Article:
In 2017 Canada celebrates 150 years of confederation and 70 years of recognizing National Wildlife Week. Each year National Wildlife Week falls around April 10th, the birthday of ‘Wild Goose Jack,’ who helped restore the Canada goose population after it was on the brink of extinction in the early 1900s.
While the Canada goose seems emblematic of the country and the year-long celebrations, did you know they are not Canada’s National bird? In fact, Canada does not currently recognize a national bird. In 2015 Canadian Geographic undertook a survey to recommend a species be recognized in honour of Canada’s sesquicentennial and narrowed the list to the following five candidates:
- Gray Jay / Whiskey Jack
- Common Loon
- Snowy Owl
- Canada Goose
- Black-Capped Chickadee
Although not yet official, Canadian Geographic is lobbying Parliament to have the Gray Jay recognized as the national bird as part of the #Canada150 celebrations in a similar proclamation to the one that identified National Wildlife Week.
The recommendation certainly ruffled a few feathers with some believing that the common loon—who appears on our one dollar coins—would be more iconic, while others felt the Canada goose was the obvious choice. In any case, it’s not worth getting in a flap over because they were all valid candidates along with many others.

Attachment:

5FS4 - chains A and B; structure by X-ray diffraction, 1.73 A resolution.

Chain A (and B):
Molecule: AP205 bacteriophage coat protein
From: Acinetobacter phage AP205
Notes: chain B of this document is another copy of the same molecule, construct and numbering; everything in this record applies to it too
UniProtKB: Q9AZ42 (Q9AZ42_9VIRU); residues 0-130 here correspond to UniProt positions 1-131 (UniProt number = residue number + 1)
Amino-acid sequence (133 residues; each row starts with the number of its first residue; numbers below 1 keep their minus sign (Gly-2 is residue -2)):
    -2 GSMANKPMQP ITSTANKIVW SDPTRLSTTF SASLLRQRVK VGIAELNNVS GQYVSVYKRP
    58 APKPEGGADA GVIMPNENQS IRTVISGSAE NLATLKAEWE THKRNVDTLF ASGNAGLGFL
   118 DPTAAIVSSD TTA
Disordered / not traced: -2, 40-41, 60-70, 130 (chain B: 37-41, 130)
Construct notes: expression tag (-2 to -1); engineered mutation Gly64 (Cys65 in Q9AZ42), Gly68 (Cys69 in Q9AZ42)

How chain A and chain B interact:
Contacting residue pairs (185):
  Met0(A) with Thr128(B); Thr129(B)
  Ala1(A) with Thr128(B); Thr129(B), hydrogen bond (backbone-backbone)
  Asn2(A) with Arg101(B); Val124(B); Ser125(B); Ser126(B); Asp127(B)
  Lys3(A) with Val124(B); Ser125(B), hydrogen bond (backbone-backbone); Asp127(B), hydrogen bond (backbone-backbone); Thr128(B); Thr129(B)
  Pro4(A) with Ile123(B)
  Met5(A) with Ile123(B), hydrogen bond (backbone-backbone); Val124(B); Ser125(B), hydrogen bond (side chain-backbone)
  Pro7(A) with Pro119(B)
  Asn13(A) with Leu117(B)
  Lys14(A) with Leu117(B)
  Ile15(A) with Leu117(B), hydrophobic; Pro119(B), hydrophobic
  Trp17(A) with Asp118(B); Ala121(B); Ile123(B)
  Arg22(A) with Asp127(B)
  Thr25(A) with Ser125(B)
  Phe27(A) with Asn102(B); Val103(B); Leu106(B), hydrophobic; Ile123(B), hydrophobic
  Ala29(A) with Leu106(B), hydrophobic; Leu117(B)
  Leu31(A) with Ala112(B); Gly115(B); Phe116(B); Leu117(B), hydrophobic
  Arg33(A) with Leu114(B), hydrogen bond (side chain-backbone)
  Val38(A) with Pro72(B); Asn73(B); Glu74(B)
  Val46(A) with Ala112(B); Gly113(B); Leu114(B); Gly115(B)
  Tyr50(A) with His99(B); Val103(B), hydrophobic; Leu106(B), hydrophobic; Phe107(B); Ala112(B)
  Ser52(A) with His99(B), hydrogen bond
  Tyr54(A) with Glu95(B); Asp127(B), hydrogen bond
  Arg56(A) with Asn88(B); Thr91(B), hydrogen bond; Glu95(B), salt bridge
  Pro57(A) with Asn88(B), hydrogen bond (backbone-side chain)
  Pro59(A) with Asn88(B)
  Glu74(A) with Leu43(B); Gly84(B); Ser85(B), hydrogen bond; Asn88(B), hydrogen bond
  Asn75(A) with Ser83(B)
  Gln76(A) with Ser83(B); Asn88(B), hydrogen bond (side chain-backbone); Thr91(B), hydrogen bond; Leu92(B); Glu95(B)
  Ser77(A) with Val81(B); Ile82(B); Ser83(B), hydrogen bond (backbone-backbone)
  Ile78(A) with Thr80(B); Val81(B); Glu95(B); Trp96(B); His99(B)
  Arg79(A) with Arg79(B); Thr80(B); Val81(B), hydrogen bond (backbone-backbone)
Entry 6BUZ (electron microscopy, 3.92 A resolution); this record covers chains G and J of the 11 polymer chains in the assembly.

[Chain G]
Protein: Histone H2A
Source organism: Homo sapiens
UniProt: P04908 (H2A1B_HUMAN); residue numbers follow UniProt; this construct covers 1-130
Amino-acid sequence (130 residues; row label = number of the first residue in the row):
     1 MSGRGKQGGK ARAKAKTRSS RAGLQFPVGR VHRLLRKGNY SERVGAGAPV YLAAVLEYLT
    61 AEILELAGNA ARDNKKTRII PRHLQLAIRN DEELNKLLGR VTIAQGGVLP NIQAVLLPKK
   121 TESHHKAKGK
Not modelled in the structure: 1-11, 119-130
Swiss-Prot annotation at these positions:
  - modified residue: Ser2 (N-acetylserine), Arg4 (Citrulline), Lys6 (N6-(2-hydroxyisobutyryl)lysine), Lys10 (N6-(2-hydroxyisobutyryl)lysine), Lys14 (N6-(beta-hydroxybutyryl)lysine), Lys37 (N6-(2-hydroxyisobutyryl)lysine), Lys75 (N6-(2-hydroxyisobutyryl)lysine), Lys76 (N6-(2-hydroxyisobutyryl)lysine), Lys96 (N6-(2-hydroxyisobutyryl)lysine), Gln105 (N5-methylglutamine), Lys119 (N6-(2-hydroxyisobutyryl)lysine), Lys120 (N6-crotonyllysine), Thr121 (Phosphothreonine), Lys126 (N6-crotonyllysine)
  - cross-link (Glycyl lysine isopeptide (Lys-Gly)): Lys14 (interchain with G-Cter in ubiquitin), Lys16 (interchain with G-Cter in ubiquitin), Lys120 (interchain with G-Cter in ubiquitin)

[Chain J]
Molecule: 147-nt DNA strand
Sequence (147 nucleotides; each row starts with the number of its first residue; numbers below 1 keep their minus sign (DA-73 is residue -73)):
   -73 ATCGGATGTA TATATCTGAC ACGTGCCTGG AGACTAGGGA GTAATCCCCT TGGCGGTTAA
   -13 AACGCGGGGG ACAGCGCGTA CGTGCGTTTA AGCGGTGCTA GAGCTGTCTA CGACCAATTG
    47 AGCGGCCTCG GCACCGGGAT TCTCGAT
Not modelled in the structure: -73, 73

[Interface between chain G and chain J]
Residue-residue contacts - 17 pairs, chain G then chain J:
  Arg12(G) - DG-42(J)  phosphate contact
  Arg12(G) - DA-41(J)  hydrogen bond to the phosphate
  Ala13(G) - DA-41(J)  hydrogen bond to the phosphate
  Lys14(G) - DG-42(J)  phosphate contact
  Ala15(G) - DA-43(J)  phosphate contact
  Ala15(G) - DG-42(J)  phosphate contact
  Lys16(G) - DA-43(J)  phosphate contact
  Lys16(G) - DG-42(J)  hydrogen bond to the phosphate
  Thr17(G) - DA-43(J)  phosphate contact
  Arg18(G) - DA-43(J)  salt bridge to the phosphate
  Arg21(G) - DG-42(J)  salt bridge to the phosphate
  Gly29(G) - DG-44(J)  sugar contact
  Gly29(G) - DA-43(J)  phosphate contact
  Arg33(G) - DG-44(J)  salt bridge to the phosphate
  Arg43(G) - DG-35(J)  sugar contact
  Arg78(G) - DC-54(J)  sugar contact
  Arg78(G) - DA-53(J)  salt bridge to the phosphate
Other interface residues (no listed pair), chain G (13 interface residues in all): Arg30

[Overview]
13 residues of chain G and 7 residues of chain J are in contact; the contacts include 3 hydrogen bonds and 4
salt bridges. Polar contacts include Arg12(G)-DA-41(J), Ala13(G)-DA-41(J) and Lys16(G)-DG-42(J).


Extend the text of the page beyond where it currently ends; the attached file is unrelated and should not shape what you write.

The Whiskey Jack was put forward as the final choice for epitomizing Canadian spirit as a friendly, intelligent, and winter-hardy specimen.
National Wildlife Week and Canada’s 150th anniversary reminds us to commemorate all the creatures and contributions that support this country’s diverse ecosystems. Picking up a piece of litter, using window decals to prevent bird strikes, enjoying a spring day outdoors and snapping a photo of wild spaces all contribute to protecting natural habitats and remembering our enduring Canadian spirit.
You can further support our wild neighbours by contributing your time to AIWC or by donating to the care of animals. Your contributions help ensure that should a gray jay, loon, snowy owl, Canada goose, black-capped chickadee, beaver or any other Canadian wildlife find their way into AIWC’s care we can support their recovery and release them back into the northern wilderness.
By Stephanie Ruddock, AIWC Volunteer